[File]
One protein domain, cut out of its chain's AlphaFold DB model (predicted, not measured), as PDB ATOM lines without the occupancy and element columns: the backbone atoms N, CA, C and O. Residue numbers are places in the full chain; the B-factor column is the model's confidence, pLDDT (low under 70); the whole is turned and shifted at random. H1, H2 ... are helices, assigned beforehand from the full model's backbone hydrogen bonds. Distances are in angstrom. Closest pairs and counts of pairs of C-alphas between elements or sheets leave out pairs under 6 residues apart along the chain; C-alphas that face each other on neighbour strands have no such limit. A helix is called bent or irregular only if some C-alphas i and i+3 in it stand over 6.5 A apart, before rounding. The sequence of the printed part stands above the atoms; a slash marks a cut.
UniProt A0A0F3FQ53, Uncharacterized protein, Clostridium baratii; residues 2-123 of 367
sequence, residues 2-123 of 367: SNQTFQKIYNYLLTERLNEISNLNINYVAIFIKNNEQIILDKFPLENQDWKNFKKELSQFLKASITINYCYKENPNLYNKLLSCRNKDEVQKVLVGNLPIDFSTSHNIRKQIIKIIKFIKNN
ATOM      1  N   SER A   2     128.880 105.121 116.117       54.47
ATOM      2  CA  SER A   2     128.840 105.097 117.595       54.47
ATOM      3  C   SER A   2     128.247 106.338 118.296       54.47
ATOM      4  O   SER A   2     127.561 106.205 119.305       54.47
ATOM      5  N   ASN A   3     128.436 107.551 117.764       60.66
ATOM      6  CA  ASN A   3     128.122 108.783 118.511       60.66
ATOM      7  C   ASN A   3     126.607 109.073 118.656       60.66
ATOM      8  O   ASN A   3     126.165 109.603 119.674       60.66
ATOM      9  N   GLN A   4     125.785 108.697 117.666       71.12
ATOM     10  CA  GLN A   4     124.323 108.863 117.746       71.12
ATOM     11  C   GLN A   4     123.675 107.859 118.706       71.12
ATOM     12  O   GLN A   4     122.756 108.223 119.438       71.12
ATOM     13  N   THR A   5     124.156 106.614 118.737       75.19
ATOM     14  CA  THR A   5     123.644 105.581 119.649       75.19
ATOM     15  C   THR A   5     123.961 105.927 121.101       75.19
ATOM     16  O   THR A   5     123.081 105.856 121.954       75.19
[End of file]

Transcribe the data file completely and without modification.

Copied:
One protein domain, cut out of its chain's AlphaFold DB model (predicted, not measured), as PDB ATOM lines without the occupancy and element columns: the backbone atoms N, CA, C and O. Residue numbers are places in the full chain; the B-factor column is the model's confidence, pLDDT (low under 70); the whole is turned and shifted at random. H1, H2 ... are helices, assigned beforehand from the full model's backbone hydrogen bonds. Distances are in angstrom. Closest pairs and counts of pairs of C-alphas between elements or sheets leave out pairs under 6 residues apart along the chain; C-alphas that face each other on neighbour strands have no such limit. A helix is called bent or irregular only if some C-alphas i and i+3 in it stand over 6.5 A apart, before rounding. The sequence of the printed part stands above the atoms; a slash marks a cut.
UniProt A0A0F3FQ53, Uncharacterized protein, Clostridium baratii; residues 2-123 of 367
sequence, residues 2-123 of 367: SNQTFQKIYNYLLTERLNEISNLNINYVAIFIKNNEQIILDKFPLENQDWKNFKKELSQFLKASITINYCYKENPNLYNKLLSCRNKDEVQKVLVGNLPIDFSTSHNIRKQIIKIIKFIKNN
ATOM      1  N   SER A   2     128.880 105.121 116.117       54.47
ATOM      2  CA  SER A   2     128.840 105.097 117.595       54.47
ATOM      3  C   SER A   2     128.247 106.338 118.296       54.47
ATOM      4  O   SER A   2     127.561 106.205 119.305       54.47
ATOM      5  N   ASN A   3     128.436 107.551 117.764       60.66
ATOM      6  CA  ASN A   3     128.122 108.783 118.511       60.66
ATOM      7  C   ASN A   3     126.607 109.073 118.656       60.66
ATOM      8  O   ASN A   3     126.165 109.603 119.674       60.66
ATOM      9  N   GLN A   4     125.785 108.697 117.666       71.12
ATOM     10  CA  GLN A   4     124.323 108.863 117.746       71.12
ATOM     11  C   GLN A   4     123.675 107.859 118.706       71.12
ATOM     12  O   GLN A   4     122.756 108.223 119.438       71.12
ATOM     13  N   THR A   5     124.156 106.614 118.737       75.19
ATOM     14  CA  THR A   5     123.644 105.581 119.649       75.19
ATOM     15  C   THR A   5     123.961 105.927 121.101       75.19
ATOM     16  O   THR A   5     123.081 105.856 121.954       75.19